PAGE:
“There’s half a pot with your name on it.”

When we go down to the kitchen, I pour a giant mug and hand it to Dane.

He takes a sip and says, “Why did you ask about my cottage? Were you planning on paying me a visit?”

I note the flirtation in his voice. It’s impossible to miss. This time, unlike on the night of my arrival, it’s not entirely surprising. Or unwanted. But his timing could definitely be better. I have more pressing issues.

“Someone broke in last night,” I say.



I relay the events of last night, sparing no detail. He hears it all—the bell, the music, the missing bear, me shouting at whoever it was as they fled through the woods.

“And you thought it was me?” he says.

“Of course not,” I say, massaging the truth so as not to offend him. “I was just wondering if you saw anything suspicious last night.”

“Nothing. Have you asked Hannah if she did?”

“Haven’t had the chance. But do you know about the breach in the wall? There’s a spot where it’s crumbled away.”

“That’s been there for decades, I think. I wrote to your father last year asking if he wanted me to repair it, but he never got back to me.”

That’s because he was enduring aggressive rounds of chemotherapy, even though none of us had much hope it would help things. It was just a stalling tactic. A way to stretch out my father’s life by a few more months.

“Well, someone used it to get on the property,” I say. “They snuck into the house, although I don’t know how.”

Dane grabs a chair and sits down backward, his legs straddling the chair back. “Are you certain of that? The bear could have simply fallen behind the desk. We piled quite a bit of stuff on there.”

“That doesn’t explain the record player. It couldn’t have turned on by itself.”

“Not unless there’s something funky going on with the wiring. Have you noticed anything else weird?”

“Yes,” I say, recalling the night of my arrival. “The light switch in the Indigo Room doesn’t work. Not to mention the chandelier being on when I got home yesterday.”

“How about down here?” Dane looks to the kitchen ceiling and studies the light fixture, a chunky rectangle of smoked glass and gold trim that, like the rest of the kitchen, reeks of the eighties. His gaze soon moves to the bulging, stained swath of ceiling situated directly over the table.

“Looks like water damage,” he says.

“I’ve already added it to the very long list of things that need to be done to this kitchen.”

Dane climbs onto the table and stands beneath the bulge, trying to get a closer look.

“What are you doing?”

“Checking to see if the ceiling is compromised,” he says. “You may need to fix this sooner rather than later.”

He pokes the bulge with an index finger. Then, using his whole hand, he pushes on it. Seeing the ceiling give way slightly under his fingers unlocks another memory I know only from the Book. My stomach clenches as I picture the plaster opening up and snakes pouring out.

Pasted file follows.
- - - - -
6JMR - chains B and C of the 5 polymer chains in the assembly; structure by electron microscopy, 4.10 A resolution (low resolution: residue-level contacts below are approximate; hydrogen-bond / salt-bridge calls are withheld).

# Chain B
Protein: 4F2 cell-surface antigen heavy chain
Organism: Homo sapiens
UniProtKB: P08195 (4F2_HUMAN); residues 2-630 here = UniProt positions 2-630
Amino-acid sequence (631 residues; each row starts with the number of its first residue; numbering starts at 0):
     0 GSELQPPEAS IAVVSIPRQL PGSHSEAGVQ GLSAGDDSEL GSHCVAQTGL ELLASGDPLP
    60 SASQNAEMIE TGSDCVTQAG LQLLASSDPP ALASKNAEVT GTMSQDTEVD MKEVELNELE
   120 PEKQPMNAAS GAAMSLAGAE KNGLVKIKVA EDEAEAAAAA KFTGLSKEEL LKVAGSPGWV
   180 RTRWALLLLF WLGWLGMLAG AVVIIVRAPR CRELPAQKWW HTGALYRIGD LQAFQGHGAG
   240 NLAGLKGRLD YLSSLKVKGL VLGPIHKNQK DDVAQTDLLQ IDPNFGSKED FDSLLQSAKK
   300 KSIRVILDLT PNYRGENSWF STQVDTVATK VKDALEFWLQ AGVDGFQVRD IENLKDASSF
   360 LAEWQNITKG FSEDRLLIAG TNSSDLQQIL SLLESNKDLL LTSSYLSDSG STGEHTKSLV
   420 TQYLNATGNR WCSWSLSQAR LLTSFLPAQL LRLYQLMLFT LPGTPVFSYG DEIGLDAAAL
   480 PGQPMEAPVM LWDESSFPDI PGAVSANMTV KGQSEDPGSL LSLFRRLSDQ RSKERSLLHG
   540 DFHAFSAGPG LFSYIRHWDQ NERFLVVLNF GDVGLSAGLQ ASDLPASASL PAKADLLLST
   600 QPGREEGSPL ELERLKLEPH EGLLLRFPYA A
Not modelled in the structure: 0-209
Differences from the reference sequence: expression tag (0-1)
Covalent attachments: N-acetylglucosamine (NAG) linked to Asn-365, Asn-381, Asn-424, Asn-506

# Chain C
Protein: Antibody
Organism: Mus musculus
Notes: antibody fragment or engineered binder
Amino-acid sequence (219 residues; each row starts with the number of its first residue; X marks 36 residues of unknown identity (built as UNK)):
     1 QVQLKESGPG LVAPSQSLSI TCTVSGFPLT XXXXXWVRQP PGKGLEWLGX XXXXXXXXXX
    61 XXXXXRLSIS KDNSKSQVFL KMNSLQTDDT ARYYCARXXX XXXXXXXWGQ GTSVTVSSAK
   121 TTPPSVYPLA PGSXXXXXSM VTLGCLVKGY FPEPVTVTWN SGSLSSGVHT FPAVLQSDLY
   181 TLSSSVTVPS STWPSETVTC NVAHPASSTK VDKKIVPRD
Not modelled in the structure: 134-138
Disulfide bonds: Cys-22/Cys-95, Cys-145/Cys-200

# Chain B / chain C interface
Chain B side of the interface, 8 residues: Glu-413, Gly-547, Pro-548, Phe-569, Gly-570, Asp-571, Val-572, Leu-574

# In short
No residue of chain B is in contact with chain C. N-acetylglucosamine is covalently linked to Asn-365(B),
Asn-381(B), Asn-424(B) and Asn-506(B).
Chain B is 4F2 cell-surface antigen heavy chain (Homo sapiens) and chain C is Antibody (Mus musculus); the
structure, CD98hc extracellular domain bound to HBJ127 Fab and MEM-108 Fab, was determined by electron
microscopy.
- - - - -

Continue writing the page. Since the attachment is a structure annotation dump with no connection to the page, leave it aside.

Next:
“Dane, don’t.” My voice is more anxious than I want it to be. “Just leave it alone for now.”

“This plaster is weak as hell,” he says as he keeps pushing. The ceiling expands and contracts slightly—like the rise and fall of a sleeping man’s chest.

It’s snakes, says the whispering voice I heard yesterday. My father’s voice. You know they’re there, Maggie.

If there are snakes coiled inside that ceiling, I want to pretend they’re not there, just like my parents pretended the Book didn’t tear our family apart.

“Dane, I’m serious,” I say, angry now. “Stop doing that.”

“I’m just—”

Dane’s hand bursts through the ceiling, punching into the plaster all the way up to his wrist. He curses and yanks away his fist.

The ceiling quivers as small chunks of plaster rain down around him.

The seams of the patch job darken, growing more pronounced. Puffs of plaster dust pop from newly formed crevices and spiral to the table.

A small groan follows.

The sound of the ceiling giving way.

Then it falls.

A rectangular section drops away like a trapdoor. It swings toward Dane, who tries to twist out of its path. The ceiling hits him anyway, knocking him over.

He lands hard and scoots backward, narrowly missing the swath of plaster as it fully rips away from the ceiling and breaks apart against the tabletop. Dust blooms from the rubble—a foul-smelling cloud that rolls through the kitchen.

I close my eyes and press against the kitchen counter, my hands gripping the edge, bracing for the snakes I’m certain will start raining down at any moment.

I’m not surprised when something drops from the ceiling.

I’ve been expecting it.

I don’t even flinch when I hear it land on the table with a muffled thud.

When the dust clears, Dane and I both open our eyes to see a formless blob sitting on the table like a centerpiece.

Dane blinks in disbelief. “What. The. Fuck.”

He jumps down from the table and backs away. I do the opposite, moving toward it.